“Congress was increasingly active overall on social media in 2020, but did much less legislating than usual. In 2019, Congress tweeted 50 times for every one bill that was introduced and 2,489 times per one bill enacted. In 2020, that balance shifted dramatically: Congress tweeted 98 times per bill introduced and 17,912 times per bill enacted.”
That’s a pretty stunning breakdown, but it makes some sense: After the pandemic rocked the nation in March, it simply wasn’t safe for members to be out glad-handing constituents or visiting businesses the way they had before Covid-19. So, as Quorum’s data shows, they tweeted more.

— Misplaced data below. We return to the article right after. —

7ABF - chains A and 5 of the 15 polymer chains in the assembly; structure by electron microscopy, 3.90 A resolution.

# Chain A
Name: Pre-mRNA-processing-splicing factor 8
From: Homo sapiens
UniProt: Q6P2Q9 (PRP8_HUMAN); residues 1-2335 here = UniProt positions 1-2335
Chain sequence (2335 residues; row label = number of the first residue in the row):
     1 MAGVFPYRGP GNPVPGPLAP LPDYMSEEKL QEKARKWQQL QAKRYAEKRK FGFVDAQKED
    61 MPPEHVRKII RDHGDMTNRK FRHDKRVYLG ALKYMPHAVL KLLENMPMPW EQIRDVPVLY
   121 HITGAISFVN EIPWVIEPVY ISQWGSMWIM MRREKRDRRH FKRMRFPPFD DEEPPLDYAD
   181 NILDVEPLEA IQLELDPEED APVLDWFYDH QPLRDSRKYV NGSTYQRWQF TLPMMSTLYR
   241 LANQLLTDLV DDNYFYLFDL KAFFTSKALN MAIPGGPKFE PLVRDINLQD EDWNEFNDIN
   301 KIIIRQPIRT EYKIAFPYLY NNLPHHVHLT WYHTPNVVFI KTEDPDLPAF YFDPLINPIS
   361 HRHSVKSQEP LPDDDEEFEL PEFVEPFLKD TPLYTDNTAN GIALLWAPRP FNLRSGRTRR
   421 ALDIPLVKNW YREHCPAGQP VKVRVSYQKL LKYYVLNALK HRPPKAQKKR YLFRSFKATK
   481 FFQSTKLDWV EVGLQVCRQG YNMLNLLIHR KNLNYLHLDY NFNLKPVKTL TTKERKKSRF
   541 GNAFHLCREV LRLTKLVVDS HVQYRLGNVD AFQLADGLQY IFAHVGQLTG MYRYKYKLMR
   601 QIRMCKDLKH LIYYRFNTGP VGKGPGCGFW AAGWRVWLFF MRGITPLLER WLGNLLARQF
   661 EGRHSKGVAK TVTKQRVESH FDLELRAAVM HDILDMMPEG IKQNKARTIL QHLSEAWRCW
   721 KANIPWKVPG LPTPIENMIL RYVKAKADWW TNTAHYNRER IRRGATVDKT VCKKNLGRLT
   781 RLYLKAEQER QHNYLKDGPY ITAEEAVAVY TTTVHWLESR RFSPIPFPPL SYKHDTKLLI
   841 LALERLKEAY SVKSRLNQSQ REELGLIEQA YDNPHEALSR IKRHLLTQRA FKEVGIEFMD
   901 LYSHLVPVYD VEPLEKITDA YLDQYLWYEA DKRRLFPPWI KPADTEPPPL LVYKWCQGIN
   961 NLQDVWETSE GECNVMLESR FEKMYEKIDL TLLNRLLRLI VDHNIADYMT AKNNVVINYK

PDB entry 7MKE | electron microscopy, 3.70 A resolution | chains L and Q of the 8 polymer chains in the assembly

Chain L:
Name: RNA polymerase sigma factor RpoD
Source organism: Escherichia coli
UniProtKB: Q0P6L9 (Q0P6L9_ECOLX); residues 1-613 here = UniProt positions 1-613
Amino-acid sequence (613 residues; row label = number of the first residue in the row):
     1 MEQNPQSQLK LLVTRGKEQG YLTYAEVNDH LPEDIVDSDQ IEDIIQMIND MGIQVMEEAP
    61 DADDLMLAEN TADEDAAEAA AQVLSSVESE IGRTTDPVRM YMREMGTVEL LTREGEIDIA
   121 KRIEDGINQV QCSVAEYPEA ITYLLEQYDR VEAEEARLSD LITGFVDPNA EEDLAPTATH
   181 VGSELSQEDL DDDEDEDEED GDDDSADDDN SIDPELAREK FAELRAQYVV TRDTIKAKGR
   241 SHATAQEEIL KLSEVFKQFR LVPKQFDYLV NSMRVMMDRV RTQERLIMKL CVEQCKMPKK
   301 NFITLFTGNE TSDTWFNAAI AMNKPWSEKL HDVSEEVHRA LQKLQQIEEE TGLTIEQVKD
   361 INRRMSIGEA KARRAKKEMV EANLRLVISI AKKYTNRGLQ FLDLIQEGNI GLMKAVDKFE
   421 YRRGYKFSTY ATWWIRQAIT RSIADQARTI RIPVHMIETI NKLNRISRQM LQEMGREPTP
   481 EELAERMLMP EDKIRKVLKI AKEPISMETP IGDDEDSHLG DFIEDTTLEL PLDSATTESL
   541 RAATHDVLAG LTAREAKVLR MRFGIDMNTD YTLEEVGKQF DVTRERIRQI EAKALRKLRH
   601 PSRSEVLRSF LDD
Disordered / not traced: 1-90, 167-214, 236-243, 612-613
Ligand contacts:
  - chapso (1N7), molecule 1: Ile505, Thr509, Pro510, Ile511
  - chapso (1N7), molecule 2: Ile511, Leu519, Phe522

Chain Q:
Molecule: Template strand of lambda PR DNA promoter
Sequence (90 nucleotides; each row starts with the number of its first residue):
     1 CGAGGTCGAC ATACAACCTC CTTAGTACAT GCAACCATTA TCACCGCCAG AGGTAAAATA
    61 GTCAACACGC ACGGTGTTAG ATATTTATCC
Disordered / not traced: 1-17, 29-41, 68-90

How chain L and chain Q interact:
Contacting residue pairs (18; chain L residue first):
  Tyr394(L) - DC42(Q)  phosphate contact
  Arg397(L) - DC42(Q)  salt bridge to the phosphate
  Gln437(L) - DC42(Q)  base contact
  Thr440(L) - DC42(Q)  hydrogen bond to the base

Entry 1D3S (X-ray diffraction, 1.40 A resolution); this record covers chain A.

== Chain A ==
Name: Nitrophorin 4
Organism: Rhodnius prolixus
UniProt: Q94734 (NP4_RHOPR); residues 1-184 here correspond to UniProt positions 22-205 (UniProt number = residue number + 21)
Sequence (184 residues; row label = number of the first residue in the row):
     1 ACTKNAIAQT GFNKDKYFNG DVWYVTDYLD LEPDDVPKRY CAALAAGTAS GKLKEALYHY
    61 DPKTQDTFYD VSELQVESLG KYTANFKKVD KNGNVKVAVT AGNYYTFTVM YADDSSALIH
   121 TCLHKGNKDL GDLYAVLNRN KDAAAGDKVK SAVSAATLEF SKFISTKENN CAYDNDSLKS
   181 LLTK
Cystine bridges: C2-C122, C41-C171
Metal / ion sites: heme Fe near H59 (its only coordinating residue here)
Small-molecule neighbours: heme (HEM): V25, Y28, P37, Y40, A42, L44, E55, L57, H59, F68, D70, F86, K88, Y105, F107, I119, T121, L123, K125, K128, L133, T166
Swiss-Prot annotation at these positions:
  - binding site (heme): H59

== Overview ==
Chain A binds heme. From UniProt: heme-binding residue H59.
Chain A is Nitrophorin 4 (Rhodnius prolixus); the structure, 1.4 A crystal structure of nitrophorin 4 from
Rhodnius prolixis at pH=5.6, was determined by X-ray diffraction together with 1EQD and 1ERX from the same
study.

And there’s an interesting partisan breakdown when it comes to who posted more on which platform this year.
Of the 500,000-plus total Twitter posts in the last year, nearly 63% of the tweets came from Democrats, even though the top Twitter user overall is Sen. Ted Cruz of Texas, followed by Democratic Rep. Ed Markey of Massachusetts.
He’s followed by Arkansas’ GOP Sen. Tom Cotton.
As Quorum points out, social media became one of the main places where legislation was debated during the pandemic: “While the volume of legislation was low, its impact was significant and Twitter replaced floor debates in 2020. Memes and designed graphics replaced the classic floor posters you spot on CSPAN.”
The Point: Like the rest of us this year, Congress became more “online” than ever.